The Yahuda Collection was bequeathed to the National Library of Israel by one of the twentieth century's most knowledgeable and important collectors, Abraham Shalom Yahuda (d. 1951). The rich and multifaceted collection of 1,186 manuscripts, spanning ten centuries, includes works representing the major Islamic disciplines and literary traditions. Highlights include illuminated manuscripts from Mamluk, Mughal, and Ottoman court libraries; rare, early copies of medieval scholarly treatises; and early modern autograph copies.
In this groundbreaking Arabic catalogue, Efraim Wust synthesizes the Islamic and Western manuscript traditions to enrich our understanding of the manuscripts and their compositions. His combined treatment of Arabic, Persian, and Turkish manuscripts preserves the integrity of the collection and honors the multicultural history of the Islamic intellectual traditions.
Efraim Wust has been the cataloguer of Arabic, Persian, and Turkish manuscripts at the National Library of Israel since 1970. Following his retirement in 2002, he has continued his position in a voluntary capacity.
Raquel Ukeles is the Curator of the Islam and Middle East Collection of the National Library of Israel. She received her PhD in Islamic studies from Harvard University in 2006, and has published on medieval Islamic devotional law.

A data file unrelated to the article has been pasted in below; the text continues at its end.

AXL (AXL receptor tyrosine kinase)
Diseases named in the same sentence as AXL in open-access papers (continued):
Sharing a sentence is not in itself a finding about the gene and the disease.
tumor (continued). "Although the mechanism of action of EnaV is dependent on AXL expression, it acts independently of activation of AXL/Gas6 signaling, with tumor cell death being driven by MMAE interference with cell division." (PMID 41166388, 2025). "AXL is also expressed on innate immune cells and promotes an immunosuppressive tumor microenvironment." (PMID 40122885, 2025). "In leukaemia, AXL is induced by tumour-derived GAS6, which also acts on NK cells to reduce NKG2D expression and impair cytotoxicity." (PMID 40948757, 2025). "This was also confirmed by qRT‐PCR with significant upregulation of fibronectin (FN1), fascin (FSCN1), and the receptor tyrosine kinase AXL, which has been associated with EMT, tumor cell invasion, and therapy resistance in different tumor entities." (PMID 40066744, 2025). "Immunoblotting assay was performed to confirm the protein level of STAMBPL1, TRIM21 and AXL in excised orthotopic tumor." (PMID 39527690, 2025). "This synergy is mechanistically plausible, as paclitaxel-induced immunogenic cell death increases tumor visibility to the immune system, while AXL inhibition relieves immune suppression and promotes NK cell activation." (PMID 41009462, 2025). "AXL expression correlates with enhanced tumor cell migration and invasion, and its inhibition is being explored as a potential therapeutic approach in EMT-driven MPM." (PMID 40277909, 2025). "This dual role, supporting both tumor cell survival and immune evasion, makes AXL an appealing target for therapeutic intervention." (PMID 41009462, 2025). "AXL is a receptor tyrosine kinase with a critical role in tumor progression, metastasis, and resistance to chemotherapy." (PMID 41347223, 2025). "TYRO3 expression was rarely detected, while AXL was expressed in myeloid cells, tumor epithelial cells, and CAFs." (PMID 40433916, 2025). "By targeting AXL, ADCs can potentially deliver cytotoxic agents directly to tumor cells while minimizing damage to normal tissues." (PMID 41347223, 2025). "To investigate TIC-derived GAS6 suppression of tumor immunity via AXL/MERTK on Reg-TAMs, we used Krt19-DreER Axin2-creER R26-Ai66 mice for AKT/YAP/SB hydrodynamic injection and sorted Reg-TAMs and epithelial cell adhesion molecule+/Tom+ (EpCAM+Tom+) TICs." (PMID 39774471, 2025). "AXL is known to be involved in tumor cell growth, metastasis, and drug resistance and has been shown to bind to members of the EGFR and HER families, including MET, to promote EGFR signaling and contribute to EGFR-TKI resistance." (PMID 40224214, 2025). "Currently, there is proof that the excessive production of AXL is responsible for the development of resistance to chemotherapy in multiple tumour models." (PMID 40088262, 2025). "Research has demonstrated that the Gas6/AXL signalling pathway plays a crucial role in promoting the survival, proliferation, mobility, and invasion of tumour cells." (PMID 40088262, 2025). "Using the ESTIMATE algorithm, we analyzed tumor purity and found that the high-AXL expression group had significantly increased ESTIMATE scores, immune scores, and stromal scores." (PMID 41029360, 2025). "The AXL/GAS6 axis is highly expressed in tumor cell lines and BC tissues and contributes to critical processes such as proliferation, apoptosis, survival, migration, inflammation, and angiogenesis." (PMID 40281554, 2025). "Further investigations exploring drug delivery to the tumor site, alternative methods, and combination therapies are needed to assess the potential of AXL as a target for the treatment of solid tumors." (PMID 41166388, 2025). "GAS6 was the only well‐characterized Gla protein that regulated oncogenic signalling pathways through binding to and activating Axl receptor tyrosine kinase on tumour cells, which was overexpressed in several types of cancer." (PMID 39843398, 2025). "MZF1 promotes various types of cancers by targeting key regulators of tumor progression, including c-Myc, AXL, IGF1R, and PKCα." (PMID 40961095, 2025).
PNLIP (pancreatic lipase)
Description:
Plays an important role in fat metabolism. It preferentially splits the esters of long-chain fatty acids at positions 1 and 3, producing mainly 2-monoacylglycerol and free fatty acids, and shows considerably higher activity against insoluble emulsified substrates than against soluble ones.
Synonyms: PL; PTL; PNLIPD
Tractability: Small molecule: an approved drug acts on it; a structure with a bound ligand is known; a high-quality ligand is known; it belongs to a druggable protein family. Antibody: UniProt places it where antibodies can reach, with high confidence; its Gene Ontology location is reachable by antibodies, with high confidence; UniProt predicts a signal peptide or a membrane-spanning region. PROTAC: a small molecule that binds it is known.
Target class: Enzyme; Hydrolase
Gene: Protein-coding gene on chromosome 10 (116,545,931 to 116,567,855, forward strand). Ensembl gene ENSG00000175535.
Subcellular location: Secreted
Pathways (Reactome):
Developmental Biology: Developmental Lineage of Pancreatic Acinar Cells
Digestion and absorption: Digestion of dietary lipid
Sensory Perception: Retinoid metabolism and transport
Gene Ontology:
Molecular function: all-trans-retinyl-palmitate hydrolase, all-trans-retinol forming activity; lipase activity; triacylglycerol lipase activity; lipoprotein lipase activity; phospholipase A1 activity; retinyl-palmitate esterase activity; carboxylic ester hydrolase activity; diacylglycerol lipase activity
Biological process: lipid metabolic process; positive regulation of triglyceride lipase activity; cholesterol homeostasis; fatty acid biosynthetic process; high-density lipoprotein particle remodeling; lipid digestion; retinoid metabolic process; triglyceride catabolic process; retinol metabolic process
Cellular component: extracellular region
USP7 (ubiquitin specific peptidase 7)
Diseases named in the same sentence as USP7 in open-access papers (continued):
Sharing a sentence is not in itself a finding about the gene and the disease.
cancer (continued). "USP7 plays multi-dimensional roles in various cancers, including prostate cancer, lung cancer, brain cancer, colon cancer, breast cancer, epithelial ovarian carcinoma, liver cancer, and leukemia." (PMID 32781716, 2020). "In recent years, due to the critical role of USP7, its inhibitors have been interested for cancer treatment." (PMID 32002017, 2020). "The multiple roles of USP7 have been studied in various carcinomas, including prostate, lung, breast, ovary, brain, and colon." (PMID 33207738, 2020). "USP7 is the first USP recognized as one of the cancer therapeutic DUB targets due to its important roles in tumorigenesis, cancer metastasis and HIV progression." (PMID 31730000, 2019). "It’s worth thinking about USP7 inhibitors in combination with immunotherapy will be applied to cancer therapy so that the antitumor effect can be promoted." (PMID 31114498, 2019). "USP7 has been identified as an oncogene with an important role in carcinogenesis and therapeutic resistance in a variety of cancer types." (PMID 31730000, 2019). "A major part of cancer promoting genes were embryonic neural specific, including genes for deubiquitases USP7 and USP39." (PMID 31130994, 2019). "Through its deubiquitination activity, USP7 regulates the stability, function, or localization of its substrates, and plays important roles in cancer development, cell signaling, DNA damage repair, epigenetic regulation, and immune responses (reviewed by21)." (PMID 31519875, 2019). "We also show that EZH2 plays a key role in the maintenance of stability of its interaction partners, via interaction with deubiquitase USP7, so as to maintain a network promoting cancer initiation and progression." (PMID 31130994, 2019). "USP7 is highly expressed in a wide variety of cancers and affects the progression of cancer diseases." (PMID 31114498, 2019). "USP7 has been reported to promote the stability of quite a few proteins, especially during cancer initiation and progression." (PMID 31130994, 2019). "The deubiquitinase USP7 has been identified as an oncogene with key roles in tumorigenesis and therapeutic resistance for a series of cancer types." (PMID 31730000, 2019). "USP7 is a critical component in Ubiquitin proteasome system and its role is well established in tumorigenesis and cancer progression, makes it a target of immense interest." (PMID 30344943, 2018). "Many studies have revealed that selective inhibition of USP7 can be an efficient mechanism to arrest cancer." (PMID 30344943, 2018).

Khader Salameh, PhD, is the Librarian of the Khalidi Family Library in Jerusalem and previously was director of the al-Aqsa Library and Islamic Museum in Jerusalem for 35 years. He is the author of several Islamic manuscript catalogues, as well as publications related to Ottoman history.
Ofir Haim is a doctoral candidate at the Hebrew University of Jerusalem. His research and publications focus on medieval Iran, particularly on the history of Iranian Jewry.
Preface to Volume Two Acknowledgements List of Illustrations
Subject Index for Volume Two
List of Symbols
Transcription Rules for Volume Two
Yahuda Ms. Ar. 600–1186
List of Bibliographic Abbreviations
Arab and Western academic libraries, scholars and graduate students in medieval and early modern Islamic studies; Arabic, Persian, and Turkish; Islamic manuscripts and traditions of manuscript production and cataloguing.